Washington, Jan 13 (Agencies): Is there any link between corruption and earthquake fatalities? A new study says there could be.

According to an assessment of global earthquake deaths over the past three decades, 83 per cent of all deaths caused by building collapses during quakes occurred in countries considered to be unusually corrupt.

The study, conducted by Professor Nicholas Ambraseys of the Imperial College of London and Professor Roger Bilham of the University Colorado at Boulder, also found that in some wealthy countries, the collapse of buildings is attributable to corrupt building practices.

Corrupt building practices -- which are generally covert and hard to quantify -- included the use of substandard materials, poor assembly methods, the inappropriate placement of buildings and non-adherence to building codes, the authors noted in the journal Nature.

For their research, the authors used data gathered by world corruption watchdog Transparency International which annually generates a Corruption Perception Index, or CPI.

The CPI index -- which defines corruption as the abuse of entrusted power for private gain -- is determined by an aggregate of 13 opinion polls averaged over two years from 10 institutions monitoring the frequency and extent of bribes paid within various countries, said Bilham.

The authors determined that there is roughly a one-to-one relationship between a nations' wealth and its perceived level of corruption.

"Less wealthy nations are the most corrupt," said Bilham. "We found that fully 83 per cent of all deaths from earthquakes in the last 30 years have occurred in nations where corruption is both widespread and worse than expected."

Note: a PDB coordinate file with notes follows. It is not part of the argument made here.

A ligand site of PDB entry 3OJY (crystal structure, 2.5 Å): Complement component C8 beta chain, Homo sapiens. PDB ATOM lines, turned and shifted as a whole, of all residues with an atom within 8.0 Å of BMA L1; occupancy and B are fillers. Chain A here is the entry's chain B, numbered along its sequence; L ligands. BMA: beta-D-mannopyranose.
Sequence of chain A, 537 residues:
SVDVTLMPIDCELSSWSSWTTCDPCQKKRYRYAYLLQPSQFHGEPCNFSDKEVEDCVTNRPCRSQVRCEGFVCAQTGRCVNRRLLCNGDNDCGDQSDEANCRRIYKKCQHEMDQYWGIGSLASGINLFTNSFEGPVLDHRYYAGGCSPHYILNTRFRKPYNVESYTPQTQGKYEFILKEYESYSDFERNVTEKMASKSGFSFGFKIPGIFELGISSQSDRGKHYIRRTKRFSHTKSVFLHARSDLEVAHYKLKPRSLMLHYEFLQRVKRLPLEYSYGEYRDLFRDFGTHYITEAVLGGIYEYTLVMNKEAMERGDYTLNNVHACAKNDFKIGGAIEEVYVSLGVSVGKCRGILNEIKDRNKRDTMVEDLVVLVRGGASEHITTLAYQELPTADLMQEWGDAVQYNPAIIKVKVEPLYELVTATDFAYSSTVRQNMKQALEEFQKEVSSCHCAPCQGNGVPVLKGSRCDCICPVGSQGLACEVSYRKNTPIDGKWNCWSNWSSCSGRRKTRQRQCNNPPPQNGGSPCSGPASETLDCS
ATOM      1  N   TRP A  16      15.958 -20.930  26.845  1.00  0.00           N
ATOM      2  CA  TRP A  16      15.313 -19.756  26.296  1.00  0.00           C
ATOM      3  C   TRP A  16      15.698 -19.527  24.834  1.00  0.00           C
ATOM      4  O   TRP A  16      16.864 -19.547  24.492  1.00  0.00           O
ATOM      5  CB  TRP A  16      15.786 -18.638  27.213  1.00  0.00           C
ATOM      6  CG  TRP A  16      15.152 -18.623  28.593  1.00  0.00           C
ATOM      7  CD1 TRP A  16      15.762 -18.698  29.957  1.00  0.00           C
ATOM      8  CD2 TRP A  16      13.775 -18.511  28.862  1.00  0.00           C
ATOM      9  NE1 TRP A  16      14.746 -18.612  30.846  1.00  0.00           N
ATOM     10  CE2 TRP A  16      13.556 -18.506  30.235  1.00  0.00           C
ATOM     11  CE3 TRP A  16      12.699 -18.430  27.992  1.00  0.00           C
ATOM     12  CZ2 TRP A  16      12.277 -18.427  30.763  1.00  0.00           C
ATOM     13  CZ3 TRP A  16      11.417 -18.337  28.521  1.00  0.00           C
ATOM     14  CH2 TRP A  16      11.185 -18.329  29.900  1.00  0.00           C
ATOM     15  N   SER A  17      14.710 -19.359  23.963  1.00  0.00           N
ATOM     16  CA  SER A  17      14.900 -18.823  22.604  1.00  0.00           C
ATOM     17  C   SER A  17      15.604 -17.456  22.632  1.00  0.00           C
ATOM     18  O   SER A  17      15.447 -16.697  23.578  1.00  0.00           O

Relative wealth is the most obvious parameter that influences a country's corruption, according to the authors who chose the per capita GDP to compare the relative wealth of the countries.

High wealth is strongly linked to countries with a stable government conducive to the rule of law, they said.

Citing examples how corruption linked to quake toll, the authors noted that while a 7.0 magnitude earthquake that hit New Zealand in 2010 resulted in zero fatalities, an identical quake in Haiti last year resulted in a death toll reaching six figures.

"Widespread anecdotal evidence points to the collapse of structures in devastating earthquakes as a result of corrupt building practices," said Bilham. "In this study we have attempted to quantify that perception.

"Corruption is found to be far worse in some countries than others, despite a measure of wealth that tells us they should do better," said Bilham.

"It is in the countries that have abnormally high levels of corruption where we find most of the world's deaths from earthquakes."

The global construction industry, currently worth USD 7.5 trillion annually and which is expected to double in the next decade, is recognised by experts as being the most corrupt segment of the world economy, said the authors.

Since 1980, deaths due to an absence of effective earthquake engineering activity have averaged about 18,300 per year, the authors noted.